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JPMorgan: Bitcoin Has No Way to Handle a Liquidity Crisis

Sead Fadilpašić
Last updated: | 1 min read

Bitcoin’s design might have a fatal flaw in that it could not handle a liquidity shock due to its decentralized nature, JPMorgan said in a recent note, Business Insider reported.

In a liquidity crisis, central banks simply print more money to make up for a decline in lending and spending in the private sector. Since there is no institution which sets the rate for Bitcoin creation, such a solution would be impossible. JPMorgan states in their note: “The ability to provide adequate liquidity is a hallmark of a well-functioning market, but more so during times of crisis. One benefit of fiat money is that it can be used to provide emergency liquidity from the outside. This is the role central banks play as the lender-of-last resort.”

In the other corner of the ring, Bitcoin fans argue that JPMorgan assumes that this way of patching up the economy is actually good.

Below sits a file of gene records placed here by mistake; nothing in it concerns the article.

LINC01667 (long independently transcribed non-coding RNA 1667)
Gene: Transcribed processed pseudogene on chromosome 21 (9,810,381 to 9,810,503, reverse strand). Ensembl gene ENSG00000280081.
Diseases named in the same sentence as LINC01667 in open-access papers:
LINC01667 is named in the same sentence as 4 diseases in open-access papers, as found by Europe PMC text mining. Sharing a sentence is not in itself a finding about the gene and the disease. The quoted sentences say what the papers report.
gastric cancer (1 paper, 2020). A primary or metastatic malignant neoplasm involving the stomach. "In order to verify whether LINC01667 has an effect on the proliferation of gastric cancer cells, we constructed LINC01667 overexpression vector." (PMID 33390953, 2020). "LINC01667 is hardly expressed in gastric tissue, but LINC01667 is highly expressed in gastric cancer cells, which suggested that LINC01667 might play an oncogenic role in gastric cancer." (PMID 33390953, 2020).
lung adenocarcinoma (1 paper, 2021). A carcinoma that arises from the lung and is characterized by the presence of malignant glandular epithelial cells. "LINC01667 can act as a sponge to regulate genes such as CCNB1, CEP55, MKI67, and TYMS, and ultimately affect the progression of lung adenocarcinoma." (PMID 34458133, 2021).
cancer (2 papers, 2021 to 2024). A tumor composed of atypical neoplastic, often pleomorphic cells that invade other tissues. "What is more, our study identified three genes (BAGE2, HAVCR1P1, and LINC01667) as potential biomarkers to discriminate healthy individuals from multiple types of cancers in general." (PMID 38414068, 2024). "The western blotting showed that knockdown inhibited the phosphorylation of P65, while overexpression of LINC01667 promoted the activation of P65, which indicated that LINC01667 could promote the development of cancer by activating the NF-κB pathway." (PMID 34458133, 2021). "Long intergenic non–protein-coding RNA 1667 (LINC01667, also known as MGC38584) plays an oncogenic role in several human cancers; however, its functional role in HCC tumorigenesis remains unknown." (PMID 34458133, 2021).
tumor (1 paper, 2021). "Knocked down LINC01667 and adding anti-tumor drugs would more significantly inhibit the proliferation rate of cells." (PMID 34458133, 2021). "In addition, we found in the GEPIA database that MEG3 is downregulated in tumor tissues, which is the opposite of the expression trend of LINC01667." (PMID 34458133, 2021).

Aaron Lasher, the chief marketing officer at Breadwallet, a bitcoin wallet company, asks why there is any need for emergency liquidity in the first place. In his opinion, it all comes down to the fact that fiat currencies are centralized and thus printable at the whim of a certain group of people – central bankers. These bankers face no risks for themselves – they can always print more money to back themselves up, with the consequence of inflation.

Arthur Hayes, the chief executive at BitMEX, a P2P bitcoin trading platform, points out that money printing is hardly the best solution for economies at the brink of collapse – as Zimbabwe and Venezuela can testify. He adds, “Money printing delays the inevitable. Without the ability to print base money at all, any institutional that extended credit would be evaluated by the market on its ability to responsibly originate loans.”

Although printing money as a last reserve is a viable solution in a controlled environment, like the US did after the recent financial crisis, Zimbabwe and Venezuela are examples of how it can go wrong for everyone else.